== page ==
From a nationally self-interested standpoint, it might be great for Belgium if its enacting a patent box induced a good number of educated, high-value employees to move to Belgium from, say, neighboring EU countries. The tax revenues alone might be significant in such a case (although they wouldn’t be scored under Belgium’s corporate income tax). But data limitations made it impossible to test for this intriguing possibility. But that said, if I were trying to attract high-skilled workers from neighboring countries, I rather doubt that a patent box is where I’d start out.
4) Rate of increase in patent activity vs. other EU countries – The paper compared Belgian patent trends to those in 3 peer countries in the EU: Germany, France, and Sweden. Germany and France are of course both neighbors, and neither changed their rules with respect to patent boxes during the period under study. Germany never had a patent box during the period, while France always did. Sweden is included because of similarities to Belgium in terms of overall size and that of its IP sector.
The paper finds that Belgium’s highest rate of relative increase in patent activity pertained to Germany, as opposed to France or Sweden. While the cause and significance of this can’t be nailed down definitively, I view it as consistent with (and perhaps mildly supportive of) a switching story. Germany was the one country of the three that combined being adjoining with not having its own patent box regime.
5) Relative effective tax rate (ETR) effects – Overall, the paper found that firms taking advantage of the patent box saw their ETRs drop by 2.2 to 2.4% absolutely, or 7.2 to 7.9% relative to their prior ETRs. However, the degree of average benefit varied by the type of firm. It was highest for multinational companies (MNCs) that had limited profit-shifting opportunities out of Belgium, intermediate for MNCs that had profit-shifting opportunities (and that thus had already been shielded from actually paying an ETR in the ballpark of Belgium’s 34% statutory rate), and lowest for firms that were Belgian only.
I would think it’s reasonable to presume that the MNCs were predominantly owned by non-Belgians. After all, they’re presumably on at least EU-wide or even global capital markets, and Belgium is too small for one to think that its residents would typically own a high percentage. By contrast, I’d presume that the Belgian firms were mainly owned by locals. So the tax benefit was going far more to companies whose shareholders were non-Belgians, than to those whose shareholders were Belgians.
6) Revenue effect – The paper estimates that the Belgian patent box resulted in a revenue loss of €68 million per year, representing 0.63% of Belgian corporate income tax revenue.
This is a very bad result, from the standpoint of the provision’s merits from a Belgian national welfare standpoint. It means that, far from representing successful revenue piracy – or, to put it more charitably, hitting the peak of the Laffer curve, the provision is actually losing money. So rather than making money out of being an accommodation party, Belgium is paying.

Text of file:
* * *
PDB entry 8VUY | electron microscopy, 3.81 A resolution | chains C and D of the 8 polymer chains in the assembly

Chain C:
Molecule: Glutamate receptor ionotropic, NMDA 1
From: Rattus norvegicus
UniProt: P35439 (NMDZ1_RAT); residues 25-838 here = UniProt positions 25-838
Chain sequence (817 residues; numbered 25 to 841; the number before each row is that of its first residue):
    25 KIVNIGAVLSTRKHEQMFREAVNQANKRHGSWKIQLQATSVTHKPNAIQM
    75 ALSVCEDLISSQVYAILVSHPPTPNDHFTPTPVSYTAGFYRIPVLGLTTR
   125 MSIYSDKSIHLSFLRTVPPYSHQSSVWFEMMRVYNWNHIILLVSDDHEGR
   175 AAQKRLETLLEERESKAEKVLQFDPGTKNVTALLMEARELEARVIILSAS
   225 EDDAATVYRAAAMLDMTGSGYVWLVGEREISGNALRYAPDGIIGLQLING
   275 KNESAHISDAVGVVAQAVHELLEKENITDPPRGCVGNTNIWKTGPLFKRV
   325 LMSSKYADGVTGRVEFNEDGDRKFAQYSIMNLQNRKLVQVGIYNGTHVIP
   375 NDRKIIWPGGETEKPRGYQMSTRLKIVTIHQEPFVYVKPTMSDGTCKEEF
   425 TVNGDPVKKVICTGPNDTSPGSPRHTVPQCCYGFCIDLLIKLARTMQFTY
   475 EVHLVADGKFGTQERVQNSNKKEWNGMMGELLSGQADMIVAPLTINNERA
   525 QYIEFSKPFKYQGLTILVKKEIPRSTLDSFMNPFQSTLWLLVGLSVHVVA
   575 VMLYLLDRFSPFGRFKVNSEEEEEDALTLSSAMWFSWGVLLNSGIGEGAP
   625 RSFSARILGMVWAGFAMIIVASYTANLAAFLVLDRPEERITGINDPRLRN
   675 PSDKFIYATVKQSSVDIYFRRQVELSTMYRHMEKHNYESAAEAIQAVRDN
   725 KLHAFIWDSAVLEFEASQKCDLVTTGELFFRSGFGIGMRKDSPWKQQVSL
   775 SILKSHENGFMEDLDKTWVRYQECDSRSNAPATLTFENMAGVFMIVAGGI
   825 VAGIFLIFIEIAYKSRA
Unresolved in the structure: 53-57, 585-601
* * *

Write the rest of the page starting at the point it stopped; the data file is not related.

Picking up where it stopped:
One needn’t generally demand of tax breaks that they better than pay for themselves. But here it’s very plausible that they should. Again, this money is coming mainly from non-Belgians, as to whom it’s plausible that Belgium benefits from revenue-maximizing, subject to modification by reason of positive externalities created by luring patent activity inward. It’s plausible that the incidence of the tax cut actually lay with the MNCs’ predominantly non-Belgian shareholders, given the recent prevalence of extra returns (presumably reflecting market power) to MNCs generally, and those involved in IP activity particularly. For Belgian residents, by contrast, one would have Ramsey tax motives of trading off revenue against deadweight loss, and thus of adopting more efficient tax levels even if one thereby loses revenue. But deadweight loss incurred by non-residents is normatively irrelevant under a selfish national social welfare function.
This pushes pretty far towards one concluding that Belgium hurt rather than helped itself by adopting the patent box. Again, global positive spillovers might not do much for Belgium in particular even if one did not suspect that there’s more switching than fresh innovation activity in response to the provision.
But what about the local spillovers? I suspect that this would require a lot more substance than the Belgian patent box appears to demand. To qualify, the taxpayer must have a Belgian “qualified research center” (QRC). But this need only be Belgian-owned, which can be close to meaningless given the flexibility of corporate residence. And even if the QRC is actually in Belgium, it need only be sufficiently capable, staffed, etc., to “supervise” the research that’s going on. Maybe this calls for renting an office that’s staffed by a few college grads who look over the docs, but I seriously doubt that it calls for anything close to even requiring the first faltering steps towards the true establishment of a Belgian Silicon Valley.
So Belgium appears to have been losing tax revenues, giving the money to foreigners, subsidizing projects that might even have had significant expected pre-tax losses, and failing to encourage any significant local positive spillovers (apart, perhaps, from encouraging the firms to hire a few college grads who might instead have been toiling in some other office in Brussels or wherever).
This appears to be a very typical story regarding patent boxes. So why they are so popular? I’m not cynical enough, at least in this particular case, to attribute it mainly to lobbying and interest group influence. Rather, the thing sounds trendy and new (“wow – a patent box – where do they keep the darned thing?”). So it might mainly be self-branding by policymakers who want to associate with something that sounds hard-headedly cool, even if it actually isn’t.